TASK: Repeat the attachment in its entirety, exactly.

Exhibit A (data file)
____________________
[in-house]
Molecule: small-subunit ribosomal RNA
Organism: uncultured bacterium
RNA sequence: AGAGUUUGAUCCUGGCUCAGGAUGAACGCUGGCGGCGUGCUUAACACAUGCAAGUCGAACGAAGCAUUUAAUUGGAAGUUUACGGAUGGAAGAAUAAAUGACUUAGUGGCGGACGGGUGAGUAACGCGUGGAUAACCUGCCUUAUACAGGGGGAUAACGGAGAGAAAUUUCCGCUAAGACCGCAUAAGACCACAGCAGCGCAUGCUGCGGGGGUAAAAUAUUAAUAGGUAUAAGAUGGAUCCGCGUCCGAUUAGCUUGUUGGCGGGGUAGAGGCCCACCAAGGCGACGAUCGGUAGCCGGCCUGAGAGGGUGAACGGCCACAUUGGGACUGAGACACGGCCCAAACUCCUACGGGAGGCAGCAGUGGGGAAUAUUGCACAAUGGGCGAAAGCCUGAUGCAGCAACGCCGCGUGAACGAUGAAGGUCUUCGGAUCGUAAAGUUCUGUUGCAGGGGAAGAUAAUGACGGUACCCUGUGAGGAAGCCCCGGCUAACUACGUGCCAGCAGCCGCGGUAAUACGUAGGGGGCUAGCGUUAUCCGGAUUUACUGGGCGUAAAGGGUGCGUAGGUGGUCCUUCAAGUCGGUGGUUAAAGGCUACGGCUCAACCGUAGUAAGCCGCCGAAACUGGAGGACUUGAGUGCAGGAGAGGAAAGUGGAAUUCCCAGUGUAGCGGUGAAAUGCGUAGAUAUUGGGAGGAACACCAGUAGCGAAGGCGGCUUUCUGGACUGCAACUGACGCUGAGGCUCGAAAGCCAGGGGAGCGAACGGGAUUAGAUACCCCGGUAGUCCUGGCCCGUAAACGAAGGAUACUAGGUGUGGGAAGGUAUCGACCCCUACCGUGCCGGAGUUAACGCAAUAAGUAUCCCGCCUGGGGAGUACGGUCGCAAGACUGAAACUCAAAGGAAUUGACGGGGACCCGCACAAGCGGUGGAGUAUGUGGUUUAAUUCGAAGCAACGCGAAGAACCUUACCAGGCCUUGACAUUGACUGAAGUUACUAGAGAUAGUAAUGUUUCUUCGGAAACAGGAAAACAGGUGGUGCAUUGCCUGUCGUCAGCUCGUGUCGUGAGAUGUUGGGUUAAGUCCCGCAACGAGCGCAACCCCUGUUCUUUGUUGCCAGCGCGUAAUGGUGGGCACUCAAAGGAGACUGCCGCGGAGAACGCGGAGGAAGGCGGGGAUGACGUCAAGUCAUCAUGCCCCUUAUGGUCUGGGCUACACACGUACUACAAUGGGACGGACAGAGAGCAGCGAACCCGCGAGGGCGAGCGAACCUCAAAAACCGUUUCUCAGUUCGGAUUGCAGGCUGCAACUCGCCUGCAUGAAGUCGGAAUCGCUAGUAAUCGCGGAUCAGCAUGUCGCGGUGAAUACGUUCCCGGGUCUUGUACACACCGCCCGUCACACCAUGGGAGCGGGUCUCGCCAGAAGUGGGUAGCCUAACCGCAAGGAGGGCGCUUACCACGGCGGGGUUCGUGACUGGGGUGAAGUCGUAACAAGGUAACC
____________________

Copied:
[in-house]
Molecule: small-subunit ribosomal RNA
Organism: uncultured bacterium
RNA sequence: AGAGUUUGAUCCUGGCUCAGGAUGAACGCUGGCGGCGUGCUUAACACAUGCAAGUCGAACGAAGCAUUUAAUUGGAAGUUUACGGAUGGAAGAAUAAAUGACUUAGUGGCGGACGGGUGAGUAACGCGUGGAUAACCUGCCUUAUACAGGGGGAUAACGGAGAGAAAUUUCCGCUAAGACCGCAUAAGACCACAGCAGCGCAUGCUGCGGGGGUAAAAUAUUAAUAGGUAUAAGAUGGAUCCGCGUCCGAUUAGCUUGUUGGCGGGGUAGAGGCCCACCAAGGCGACGAUCGGUAGCCGGCCUGAGAGGGUGAACGGCCACAUUGGGACUGAGACACGGCCCAAACUCCUACGGGAGGCAGCAGUGGGGAAUAUUGCACAAUGGGCGAAAGCCUGAUGCAGCAACGCCGCGUGAACGAUGAAGGUCUUCGGAUCGUAAAGUUCUGUUGCAGGGGAAGAUAAUGACGGUACCCUGUGAGGAAGCCCCGGCUAACUACGUGCCAGCAGCCGCGGUAAUACGUAGGGGGCUAGCGUUAUCCGGAUUUACUGGGCGUAAAGGGUGCGUAGGUGGUCCUUCAAGUCGGUGGUUAAAGGCUACGGCUCAACCGUAGUAAGCCGCCGAAACUGGAGGACUUGAGUGCAGGAGAGGAAAGUGGAAUUCCCAGUGUAGCGGUGAAAUGCGUAGAUAUUGGGAGGAACACCAGUAGCGAAGGCGGCUUUCUGGACUGCAACUGACGCUGAGGCUCGAAAGCCAGGGGAGCGAACGGGAUUAGAUACCCCGGUAGUCCUGGCCCGUAAACGAAGGAUACUAGGUGUGGGAAGGUAUCGACCCCUACCGUGCCGGAGUUAACGCAAUAAGUAUCCCGCCUGGGGAGUACGGUCGCAAGACUGAAACUCAAAGGAAUUGACGGGGACCCGCACAAGCGGUGGAGUAUGUGGUUUAAUUCGAAGCAACGCGAAGAACCUUACCAGGCCUUGACAUUGACUGAAGUUACUAGAGAUAGUAAUGUUUCUUCGGAAACAGGAAAACAGGUGGUGCAUUGCCUGUCGUCAGCUCGUGUCGUGAGAUGUUGGGUUAAGUCCCGCAACGAGCGCAACCCCUGUUCUUUGUUGCCAGCGCGUAAUGGUGGGCACUCAAAGGAGACUGCCGCGGAGAACGCGGAGGAAGGCGGGGAUGACGUCAAGUCAUCAUGCCCCUUAUGGUCUGGGCUACACACGUACUACAAUGGGACGGACAGAGAGCAGCGAACCCGCGAGGGCGAGCGAACCUCAAAAACCGUUUCUCAGUUCGGAUUGCAGGCUGCAACUCGCCUGCAUGAAGUCGGAAUCGCUAGUAAUCGCGGAUCAGCAUGUCGCGGUGAAUACGUUCCCGGGUCUUGUACACACCGCCCGUCACACCAUGGGAGCGGGUCUCGCCAGAAGUGGGUAGCCUAACCGCAAGGAGGGCGCUUACCACGGCGGGGUUCGUGACUGGGGUGAAGUCGUAACAAGGUAACC